More than a quarter of federal public servants granted special paid leave during pandemic

More than a quarter of all federal public servants were granted paid time off work during the first eleven weeks of the COVID-19 pandemic. Between March 15 and May 31, a total of 76,804 employees took the special leave with pay, at an estimated cost of $439 million. 

Price tag for '699' furlough during first months of COVID nearly $440 million

Ottawa's Tunney's Pasture federal government complex in April 2020. (Émilien Juteau/Radio-Canada)

More than a quarter of all federal public servants were granted paid time off work during the first 11 weeks of the COVID-19 pandemic, at an estimated cost of $439 million. 

The "other leave with pay" provision, also known by its pay code 699, is approved at the discretion of management when employees are unable to report to work for reasons beyond their control. It is separate from vacation or sick pay.

Between March 15 and May 31 of this year, a total of 76,804 employees took this leave, according to the Treasury Board of Canada Secretariat. 

That's 27 per cent of all federal public workers. 

"It's a big number," said Aaron Wudrick, the federal director of the Canadian Taxpayers Federation.

"And that's only for the first two and half months of the pandemic, so I imagine the actual tab by this point is considerably higher."

While Wudrick acknowledges the pandemic has been an exceptional occurrence, in the future he would like to see federal employees granted reduced pay, leave for a fixed time period, or laid off so they qualify for the Canada Emergency Response Benefit (CERB).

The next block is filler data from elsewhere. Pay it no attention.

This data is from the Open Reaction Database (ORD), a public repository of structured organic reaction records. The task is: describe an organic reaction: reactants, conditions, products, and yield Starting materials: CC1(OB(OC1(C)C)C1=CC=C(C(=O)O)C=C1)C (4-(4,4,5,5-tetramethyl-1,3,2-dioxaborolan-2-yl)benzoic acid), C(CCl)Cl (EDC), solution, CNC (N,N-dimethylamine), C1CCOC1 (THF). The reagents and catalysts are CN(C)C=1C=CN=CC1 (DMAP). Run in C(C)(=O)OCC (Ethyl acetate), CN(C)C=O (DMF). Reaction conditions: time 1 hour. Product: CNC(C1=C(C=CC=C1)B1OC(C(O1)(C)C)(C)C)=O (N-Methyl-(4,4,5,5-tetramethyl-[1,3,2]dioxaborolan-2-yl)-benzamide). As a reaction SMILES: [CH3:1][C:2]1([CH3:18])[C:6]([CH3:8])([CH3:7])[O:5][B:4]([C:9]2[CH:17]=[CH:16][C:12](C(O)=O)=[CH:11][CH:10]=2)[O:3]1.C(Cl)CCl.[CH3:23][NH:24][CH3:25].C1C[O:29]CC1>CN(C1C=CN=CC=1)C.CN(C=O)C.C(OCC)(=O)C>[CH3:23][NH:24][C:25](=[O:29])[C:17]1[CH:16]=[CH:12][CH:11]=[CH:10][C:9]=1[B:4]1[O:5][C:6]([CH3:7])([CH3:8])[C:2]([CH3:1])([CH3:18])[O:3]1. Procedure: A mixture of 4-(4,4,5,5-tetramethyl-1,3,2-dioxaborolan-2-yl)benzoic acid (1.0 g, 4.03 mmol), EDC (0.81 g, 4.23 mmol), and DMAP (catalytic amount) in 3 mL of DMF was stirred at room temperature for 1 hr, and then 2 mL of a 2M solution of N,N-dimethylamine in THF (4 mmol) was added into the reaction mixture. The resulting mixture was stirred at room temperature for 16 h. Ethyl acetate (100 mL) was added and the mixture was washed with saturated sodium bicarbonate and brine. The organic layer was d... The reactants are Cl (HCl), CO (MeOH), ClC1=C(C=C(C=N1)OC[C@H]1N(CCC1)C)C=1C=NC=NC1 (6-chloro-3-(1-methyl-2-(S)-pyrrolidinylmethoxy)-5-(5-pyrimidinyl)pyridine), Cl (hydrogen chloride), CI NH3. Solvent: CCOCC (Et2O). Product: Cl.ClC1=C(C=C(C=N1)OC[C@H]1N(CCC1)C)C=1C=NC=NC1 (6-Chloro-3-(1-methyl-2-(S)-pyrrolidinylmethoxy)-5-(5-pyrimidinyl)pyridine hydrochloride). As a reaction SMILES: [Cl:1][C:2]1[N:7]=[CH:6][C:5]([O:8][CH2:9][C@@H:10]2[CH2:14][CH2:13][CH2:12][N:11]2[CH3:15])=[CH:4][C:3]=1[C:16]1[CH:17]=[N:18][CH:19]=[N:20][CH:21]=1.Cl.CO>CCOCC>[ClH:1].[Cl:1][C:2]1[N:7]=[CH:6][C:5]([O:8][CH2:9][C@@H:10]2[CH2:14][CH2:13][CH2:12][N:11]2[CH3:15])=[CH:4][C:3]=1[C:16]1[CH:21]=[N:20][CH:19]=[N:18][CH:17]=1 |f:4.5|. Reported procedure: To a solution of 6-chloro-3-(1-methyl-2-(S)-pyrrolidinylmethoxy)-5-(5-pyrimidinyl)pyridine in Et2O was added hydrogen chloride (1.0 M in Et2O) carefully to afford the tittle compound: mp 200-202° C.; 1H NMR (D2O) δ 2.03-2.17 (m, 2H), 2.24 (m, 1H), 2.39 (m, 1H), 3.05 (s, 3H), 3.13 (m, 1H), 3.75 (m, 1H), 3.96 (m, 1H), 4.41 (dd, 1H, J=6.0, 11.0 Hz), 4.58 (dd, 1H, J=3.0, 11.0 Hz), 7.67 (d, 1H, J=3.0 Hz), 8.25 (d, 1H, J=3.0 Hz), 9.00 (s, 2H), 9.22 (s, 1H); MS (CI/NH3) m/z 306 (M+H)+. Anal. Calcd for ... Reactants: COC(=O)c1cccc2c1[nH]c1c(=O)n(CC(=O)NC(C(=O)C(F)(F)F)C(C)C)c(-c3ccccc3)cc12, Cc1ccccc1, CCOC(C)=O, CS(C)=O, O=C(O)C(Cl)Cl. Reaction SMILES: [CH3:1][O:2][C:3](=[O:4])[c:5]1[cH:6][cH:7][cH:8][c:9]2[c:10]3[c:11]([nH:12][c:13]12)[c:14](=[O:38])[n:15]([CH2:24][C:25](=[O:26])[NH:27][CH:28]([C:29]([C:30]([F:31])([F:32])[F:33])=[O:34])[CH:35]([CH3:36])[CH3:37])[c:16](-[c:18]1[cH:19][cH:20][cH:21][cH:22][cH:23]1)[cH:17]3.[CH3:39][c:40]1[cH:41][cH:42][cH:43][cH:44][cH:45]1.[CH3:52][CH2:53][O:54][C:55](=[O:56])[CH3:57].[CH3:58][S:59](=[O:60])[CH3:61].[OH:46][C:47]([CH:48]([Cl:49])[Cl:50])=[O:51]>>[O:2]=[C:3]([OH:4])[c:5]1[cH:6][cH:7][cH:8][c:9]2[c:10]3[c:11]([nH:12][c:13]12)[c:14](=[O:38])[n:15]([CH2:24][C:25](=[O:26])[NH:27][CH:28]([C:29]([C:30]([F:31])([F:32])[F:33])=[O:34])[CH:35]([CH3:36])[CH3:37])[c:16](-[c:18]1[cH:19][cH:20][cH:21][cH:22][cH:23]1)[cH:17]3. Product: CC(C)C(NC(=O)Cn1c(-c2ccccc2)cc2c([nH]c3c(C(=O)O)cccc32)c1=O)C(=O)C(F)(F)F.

"It's not about being vindictive, it's more a question of is it reasonable to expect people in the private sector to take layoffs, major pay cuts, hours reductions — and yet people in government are entitled to 100 per cent of their pay indefinitely?" he said. 

Parents using 699 leave most, says union

In a statement, the Treasury Board said "some public servants experienced challenges in being able to work" as offices closed during the pandemic, including because they were at risk of getting sick, didn't have childcare, or couldn't access their IT network.

"The largest use of 699 leave basically has been from employees who are parents," said Chris Aylward, the national president of the Public Service Alliance of Canada. 

"The shutdown of school and daycare left thousands of parents with full-time caretaking duties that made their work ... impossible to perform," he said. 

The 26-storey R. H. Coats Building at Ottawa's Tunney's Pasture federal government complex in April 2020. (Émilien Juteau/Radio-Canada)

Aylward added that some employees who were unable to perform their regular duties worked in the evening, or in different roles, so they have been continuing to work part-time while on 699 leave. 

"As much as they may be on this leave, they are still being somewhat productive," he said. "They may be beginning work at five, six o'clock at night and putting in three or four hours."

Government sees use of 699 'steadily decline'

The Treasury Board said the exceptional leave provision has existed since the 1960s and has been used in the past when federal employees have experienced flooding, ice storms or "unusual circumstances like being stranded abroad due to the volcanic eruption in Iceland."

The data covers 62 government departments, representing 70 per cent of the public service.

The government is continuing "to see this leave steadily decline as more childcare services become available," the statement read.

Data for the month of June is expected to be available by the end of July. 

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